Legislators from the ruling Cambodian People's Party have passed a controversial law criminalizing the denial of Khmer Rouge-era atrocities just weeks before the July 28 general election.
The Khmer Rouge were guilty of some of the worst atrocities of the 20th century. During their 1975-79 rule, they enslaved the population and forced them to work in rural gulags. Around 2 million people died from execution, disease, overwork and starvation before Vietnam invaded in late 1978 and overthrew Pol Pot's government.
The new law, which will punish people who downplay or deny the crimes of that time, levies a fine and a prison term of up to two years. "Legal entities" such as political parties can also be ruled in breach should their members be found guilty of the offences.
The law was drafted in a matter of days by Cambodian People's Party (CPP) legislators at the insistence of Cambodia's Prime Minister Hun Sen in response to apparent comments by the deputy leader of the opposition, Kem Sokha.
In a short audio recording circulated by the government last month, Kem Sokha can be heard suggesting that a notorious Khmer Rouge-era prison, known as S-21 and which is now a genocide museum, might have been a piece of propaganda that Vietnam used to justify its 1978 invasion.
For his part, Kem Sokha says the ruling party has tampered with a recording of a much longer speech and misrepresented his words to tarnish him ahead of the election. The government says it did no such thing, but has refused to release the full recording.
Away from that argument, observers have criticized the "Law on the Denial of Crimes Committed During the Period of Democratic Kampuchea" as unnecessary, and predict it will be used as a political stick with which to beat the opposition ahead of the July ballot.
Yet the ruling party remains in defiant mode. On Friday, CPP lawmaker Chheang Vun described the law as "good for Cambodia." In recent days other government spokespeople have defended it on the grounds by suggesting that failing to punish those who deny Khmer Rouge-era crimes could unleash chaos.
Ou Virak, the president of the Cambodian Center for Human Rights (CCHR), says the law is a blatant piece of trickery ahead of the election. Proof of that is contained in numerous public utterances by Hun Sen "that he wants this law to basically target one person - and that is Kem Sokha."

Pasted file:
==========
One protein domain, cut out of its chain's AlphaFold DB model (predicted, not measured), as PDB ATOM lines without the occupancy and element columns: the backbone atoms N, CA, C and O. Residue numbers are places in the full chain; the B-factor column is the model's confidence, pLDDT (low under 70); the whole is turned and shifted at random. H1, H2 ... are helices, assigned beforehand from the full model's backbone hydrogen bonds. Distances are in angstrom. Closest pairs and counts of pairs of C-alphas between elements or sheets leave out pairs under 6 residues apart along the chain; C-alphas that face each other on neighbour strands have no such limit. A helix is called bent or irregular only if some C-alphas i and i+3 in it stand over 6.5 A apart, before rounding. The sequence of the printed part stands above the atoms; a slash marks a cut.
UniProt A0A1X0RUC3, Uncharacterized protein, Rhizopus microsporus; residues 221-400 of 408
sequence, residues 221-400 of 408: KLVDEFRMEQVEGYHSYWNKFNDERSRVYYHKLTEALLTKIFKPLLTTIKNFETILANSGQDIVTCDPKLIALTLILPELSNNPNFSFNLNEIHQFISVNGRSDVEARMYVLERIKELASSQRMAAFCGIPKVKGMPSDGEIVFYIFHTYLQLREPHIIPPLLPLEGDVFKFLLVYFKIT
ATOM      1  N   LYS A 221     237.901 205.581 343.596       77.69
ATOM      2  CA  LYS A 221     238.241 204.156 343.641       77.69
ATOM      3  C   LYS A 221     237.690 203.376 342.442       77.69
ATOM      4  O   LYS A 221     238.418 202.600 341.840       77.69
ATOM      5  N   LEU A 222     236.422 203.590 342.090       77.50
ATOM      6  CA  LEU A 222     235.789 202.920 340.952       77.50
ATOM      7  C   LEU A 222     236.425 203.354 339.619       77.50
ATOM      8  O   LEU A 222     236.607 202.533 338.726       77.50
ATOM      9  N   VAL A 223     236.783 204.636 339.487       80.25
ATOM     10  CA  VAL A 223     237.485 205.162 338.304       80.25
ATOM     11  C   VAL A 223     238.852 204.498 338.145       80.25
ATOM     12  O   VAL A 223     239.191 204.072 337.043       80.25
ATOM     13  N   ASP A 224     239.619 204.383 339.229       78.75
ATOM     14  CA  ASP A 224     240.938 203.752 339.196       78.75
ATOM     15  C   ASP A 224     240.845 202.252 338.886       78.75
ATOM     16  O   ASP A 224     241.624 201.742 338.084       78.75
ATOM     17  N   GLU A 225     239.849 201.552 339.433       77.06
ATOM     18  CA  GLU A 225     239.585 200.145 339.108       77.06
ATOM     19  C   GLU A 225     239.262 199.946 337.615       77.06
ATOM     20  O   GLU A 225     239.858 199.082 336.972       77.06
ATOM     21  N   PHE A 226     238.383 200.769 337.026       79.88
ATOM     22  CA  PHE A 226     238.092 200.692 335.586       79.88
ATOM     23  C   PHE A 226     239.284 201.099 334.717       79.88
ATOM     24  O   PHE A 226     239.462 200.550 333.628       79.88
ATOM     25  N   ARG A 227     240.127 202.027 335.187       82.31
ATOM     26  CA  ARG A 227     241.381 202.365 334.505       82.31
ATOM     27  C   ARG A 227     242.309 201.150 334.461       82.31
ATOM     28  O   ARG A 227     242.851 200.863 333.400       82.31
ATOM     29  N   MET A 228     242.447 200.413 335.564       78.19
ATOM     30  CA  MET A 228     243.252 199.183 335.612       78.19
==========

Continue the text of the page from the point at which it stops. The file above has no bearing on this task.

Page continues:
"It's very, very political," Ou Virak says of the law. "It has nothing to do with denial of atrocities and the crimes that took place under the Khmer Rouge. It has everything to do with politics before the election."
He also questions why the government will not release the full recording of Kem Sokha's speech.
"I think we have to give the benefit of the doubt to Kem Sokha because we know the government has the clip [and] the government is making the accusation," he says of the dispute over what Kem Sokha did or did not say. "Therefore it is the obligation of the government to come up with the whole piece, not a small section of it."
Education not legislation
Aside from the obvious political element, what is also puzzling is that denial of atrocities, while common in some countries, does not seem to be so common in Cambodia.
In two decades of research, Youk Chhang, the director of the Documentation Center of Cambodia (DC-Cam), the premier organization researching Khmer Rouge-era crimes, has yet to encounter such statements.
"I have never met a person or a survivor that denied that the Khmer Rouge committed horrible crimes," he said. "Everybody believes this - including the Khmer Rouge themselves."
Youk Chhang reckons Kem Sokha's comments - genuine or not - show simply the need for better education about that period, not for additional legislation. Tackling ignorance or denial with laws is a mistake, he says, because "the law does not heal … it prosecutes and compensates."
He worries too that criminalizing free speech will hurt education efforts among the youth, who "should have the freedom to search, to understand, to debate and to find out what's going on," and will have a chilling effect on nascent reconciliation efforts.
"We have worked so hard in the last 34 years to reconcile this broken society," says Youk Chhang. "Different opinions actually provide a distinction between fact and opinion, and even educate the survivors even more - because they were there, they were witnesses, they were victims. So when someone denies or says something differently, they know which one is the truth and which one is not the truth."
Youk Chhang takes issue too with the government's insistence that Cambodia is doing no more than some European nations such as Germany and Austria, which outlawed Holocaust-denial. Those countries, he points out, have a serious problem to tackle in the form of fascism and violence. Cambodia does not.
He also points out a salutary lesson from Rwanda's experience. Its genocide denial law, under whose provisions journalists, academics and politicians have been jailed, has highlighted the potential for abuse and has seen international criticism leveled over the Kigali government's misapplication of the law.
"Truth does not need the law for protection," Youk Chhang says, "and we should not abridge the right of free speech or denigrate the spirit of truth, memory and reconciliation for the sake of the trivial few who may still wander in darkness."